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Egypt's Sisi, Ethiopia's Prime Minister Ahmed discuss GERD on the sidelines of the Russia-Africa Summit in Sochi

The Kremlin announced on Thursday that Russian President Valdimir Putin had offered to mediate between Egypt and Ethiopia in the Grand Ethiopian Renaissance Dam (GERD) talks

Ahram Online , Thursday 24 Oct 2019
File Photo: Ethiopian PM Abiy Ahmed and Egyptian President Abdel-Fattah El-Sisi (Egyptian presidency spokesman official facebook)

Egypt's President Abdel-Fattah El-Sisi met with Ethiopia's Prime Minister Abiy Ahmed on the sidelines of the Russia-Africa Summit held in the Russian Black Sea resort of Sochi on Thursday.

The current talks between the two leaders focused on a number of issues of mutual concern as well as challenges facing the region.

The 45-minute meeting took place "in a positive atmosphere," an Egyptian diplomatic source told AFP without providing further details.

Meanwhile, the Kremlin announced Thursday that Putin had offered to mediate between Egypt and Ethiopia on the GERD issue. The Russian offer comes two days after Egypt's foreign ministry said it had accepted an invitation from the US administration to host a meeting of the foreign ministers of Egypt, Sudan and Ethiopia in Washington to discuss the GERD, without specifying a date.

Last week, Ethiopia affirmed its firm stand not to accept any mediation other than the tripartite consultations on the filling and operation of GERD. The Office of the Prime Minister announced that Ethiopia was ready to resolve any differences and outstanding concerns by consultation among the three riparian countries.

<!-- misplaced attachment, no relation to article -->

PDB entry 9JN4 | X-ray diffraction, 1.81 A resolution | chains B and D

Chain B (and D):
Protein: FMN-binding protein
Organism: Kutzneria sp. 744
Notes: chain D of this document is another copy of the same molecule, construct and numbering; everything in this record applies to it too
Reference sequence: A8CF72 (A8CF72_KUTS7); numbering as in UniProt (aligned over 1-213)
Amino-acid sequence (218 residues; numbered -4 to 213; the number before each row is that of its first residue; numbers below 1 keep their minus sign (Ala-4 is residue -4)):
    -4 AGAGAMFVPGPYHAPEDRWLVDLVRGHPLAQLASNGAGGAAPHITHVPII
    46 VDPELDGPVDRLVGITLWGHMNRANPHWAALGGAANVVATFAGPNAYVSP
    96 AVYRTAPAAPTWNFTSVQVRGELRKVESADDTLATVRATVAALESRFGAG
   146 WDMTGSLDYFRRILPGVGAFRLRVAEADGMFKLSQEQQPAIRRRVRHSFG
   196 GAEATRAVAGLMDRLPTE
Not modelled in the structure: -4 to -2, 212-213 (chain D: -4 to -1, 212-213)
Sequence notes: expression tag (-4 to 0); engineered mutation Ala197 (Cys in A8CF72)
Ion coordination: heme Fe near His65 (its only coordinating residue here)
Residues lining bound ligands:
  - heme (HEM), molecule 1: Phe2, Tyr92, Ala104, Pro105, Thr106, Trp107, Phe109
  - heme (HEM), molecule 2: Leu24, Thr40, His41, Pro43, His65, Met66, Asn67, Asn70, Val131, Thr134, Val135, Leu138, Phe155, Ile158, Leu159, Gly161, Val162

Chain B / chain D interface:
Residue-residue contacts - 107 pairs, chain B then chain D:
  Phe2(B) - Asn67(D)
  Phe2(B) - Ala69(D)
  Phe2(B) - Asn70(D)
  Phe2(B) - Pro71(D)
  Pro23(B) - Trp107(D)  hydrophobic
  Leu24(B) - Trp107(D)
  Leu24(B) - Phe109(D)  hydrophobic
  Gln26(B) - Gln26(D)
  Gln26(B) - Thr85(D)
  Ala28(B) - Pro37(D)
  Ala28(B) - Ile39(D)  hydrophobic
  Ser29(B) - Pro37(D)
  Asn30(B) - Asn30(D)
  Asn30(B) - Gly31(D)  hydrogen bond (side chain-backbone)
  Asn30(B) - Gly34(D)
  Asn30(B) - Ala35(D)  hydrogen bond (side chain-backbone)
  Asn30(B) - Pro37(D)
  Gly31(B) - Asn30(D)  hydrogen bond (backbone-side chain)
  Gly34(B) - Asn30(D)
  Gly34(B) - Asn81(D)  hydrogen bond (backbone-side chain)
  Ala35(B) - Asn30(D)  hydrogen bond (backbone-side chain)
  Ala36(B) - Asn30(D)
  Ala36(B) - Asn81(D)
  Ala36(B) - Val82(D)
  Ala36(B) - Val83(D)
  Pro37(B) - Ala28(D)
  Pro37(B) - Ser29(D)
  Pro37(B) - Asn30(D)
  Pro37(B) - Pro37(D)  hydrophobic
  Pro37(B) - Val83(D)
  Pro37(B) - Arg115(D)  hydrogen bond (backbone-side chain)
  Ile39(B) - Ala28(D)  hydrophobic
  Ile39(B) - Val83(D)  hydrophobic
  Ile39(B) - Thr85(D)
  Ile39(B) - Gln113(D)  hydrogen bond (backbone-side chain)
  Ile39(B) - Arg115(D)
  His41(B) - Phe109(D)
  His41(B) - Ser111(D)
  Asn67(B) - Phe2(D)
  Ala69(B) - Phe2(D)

In the same statement, Egypt's Foreign Ministry said it was “shocked” by the statements attributed to Ethiopian Prime Minister Abiy Ahmed before the Ethiopian parliament, which included “negative signals and unacceptable hints” on the GERD issue.
Ahmed said on Tuesday that his country was ready to mobilise "millions" if it came to war over the construction of the mega-dam Addis Ababa was building on the Blue Nile, though he stressed that settling the dispute through negotiations was in everyone's best interest.

Tensions have been building up between Egypt and Ethiopia in recent weeks after talks on the technical details governing the operation of the dam failed to make progress.

Egypt fears that the Ethiopian dam will diminish its water supply, which is dependent on the Nile, and has been pushing for an agreement Ethiopia will fill the reservoir slowly, to avoid this.

But Ethiopia maintains that the hydroelectric dam, which is nearly 70 percent complete, will not restrict the river’s flow, and while Egypt is requesting a period of seven years Addis Ababa insists on a three-year filling time.

Earlier this month, El-Sisi’s office said the two leaders had agreed in a phone call to overcome any obstacles facing negotiations on the operation of the dam. The call came after El-Sisi had congratulated Ahmed on Facebook on winning the Nobel Peace Prize.

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